MDH: COVID-19 Home Page

MDH: Prepare and Prevent COVID-19

MDH: Situation Update for COVID-19

CDC: COVID-19 Home Page




I was shocked when I heard about the amount of money that the Minneapolis Public Schools has spent in law settlements in the past few years, but even more so that these settlements seemed to be “buried” so that it was not obvious to parents and community members – tax payers – and they were not aware of this. That is not right. Taxpayers deserve a transparent government. The bill I’m working on will require that. Click here to learn more.




This week I’ve had the pleasure of having a number of local people visit me at the Capitol. I love local visitors! Some of them are pictured here. A local group from REM Minnesota came to advocate for disability services; Freeborn County Commissioner Mike Lee and his wife Rene; local teachers from Ed. Minnesota; Albert Lea Salvation Army lieutenant Gloria Pelayo; Hayfield area resident Randy Demmer; and Albert Lea city officials. We had great discussions by all concerning issues that impact our local communities.


Finally, one of my former first grade students who is now in college and majoring in political science, Parker Mullenbach, stopped by my office while he was at the Capitol advocating for the Minnesota Utility Contractors. It always warms my heart to meet up with my former students and see how they’re doing. Thanks for stopping by, Parker!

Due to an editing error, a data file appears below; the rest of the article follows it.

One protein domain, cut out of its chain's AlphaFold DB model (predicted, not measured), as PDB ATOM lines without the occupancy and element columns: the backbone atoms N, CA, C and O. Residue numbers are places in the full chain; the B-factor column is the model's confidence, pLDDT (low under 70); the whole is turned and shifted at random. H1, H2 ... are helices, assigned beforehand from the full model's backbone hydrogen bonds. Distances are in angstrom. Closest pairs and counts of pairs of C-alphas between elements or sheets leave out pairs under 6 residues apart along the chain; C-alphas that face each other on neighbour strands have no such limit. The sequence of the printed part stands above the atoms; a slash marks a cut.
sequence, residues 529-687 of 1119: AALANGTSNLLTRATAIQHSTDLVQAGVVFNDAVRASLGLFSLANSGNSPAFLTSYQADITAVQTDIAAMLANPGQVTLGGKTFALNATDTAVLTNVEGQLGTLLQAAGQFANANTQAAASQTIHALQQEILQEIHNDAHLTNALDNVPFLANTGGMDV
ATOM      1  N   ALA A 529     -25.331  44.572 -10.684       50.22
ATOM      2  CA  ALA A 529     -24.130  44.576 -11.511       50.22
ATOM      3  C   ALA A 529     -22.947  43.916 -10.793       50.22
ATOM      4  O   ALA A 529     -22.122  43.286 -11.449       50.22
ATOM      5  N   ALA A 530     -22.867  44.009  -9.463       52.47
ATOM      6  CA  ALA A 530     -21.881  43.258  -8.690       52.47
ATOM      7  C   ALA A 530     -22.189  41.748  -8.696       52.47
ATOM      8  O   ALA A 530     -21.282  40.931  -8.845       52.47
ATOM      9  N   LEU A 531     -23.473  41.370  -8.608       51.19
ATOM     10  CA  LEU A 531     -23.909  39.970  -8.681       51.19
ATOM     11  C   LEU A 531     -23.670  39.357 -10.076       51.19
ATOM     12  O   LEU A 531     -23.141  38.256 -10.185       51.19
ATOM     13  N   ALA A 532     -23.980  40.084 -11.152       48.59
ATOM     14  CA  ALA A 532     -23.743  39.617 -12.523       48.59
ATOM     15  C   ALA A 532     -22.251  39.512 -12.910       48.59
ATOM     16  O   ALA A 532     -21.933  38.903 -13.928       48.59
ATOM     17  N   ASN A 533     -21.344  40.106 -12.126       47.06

Talk to you soon,

March 6, 2020 Update

Hello from St. Paul,

 Hope you’re having a good week so far. At the Capitol we’ve been working on a number of topics, including a fix for a tax problem that has cost some farmers and business owners more than $100,000.

Last session, Governor Walz signed into law a plan that directed the Department of Revenue to review federal tax code Section 179 – accelerated depreciation – claims, adjust for new expensing limits, and review any gains or losses from the equipment they traded in.

 This meant a farmer or business owner who traded in farm equipment or other machinery in 2018, and realized a financial gain on that equipment, was subject to paying income taxes on that gain immediately. Whereas on the federal level, that tax increase was negated by higher upfront expensing limits. The tax bill signed by Governor Walz only allowed the higher expensing limits over a six-year period, resulting in a tax increase in Year 1 for farmers with only a promise it would be negated over six years.
 The issue is impacting your neighbors as well. This week, Kevin Poppel of Albert Lea and Jason Hollund of Wells testified before the Minnesota House Taxes Committee about the problems being caused by Section 179 nonconformity. In Hollund’s case, he received a $700,000 bill. To view their testimony, click here.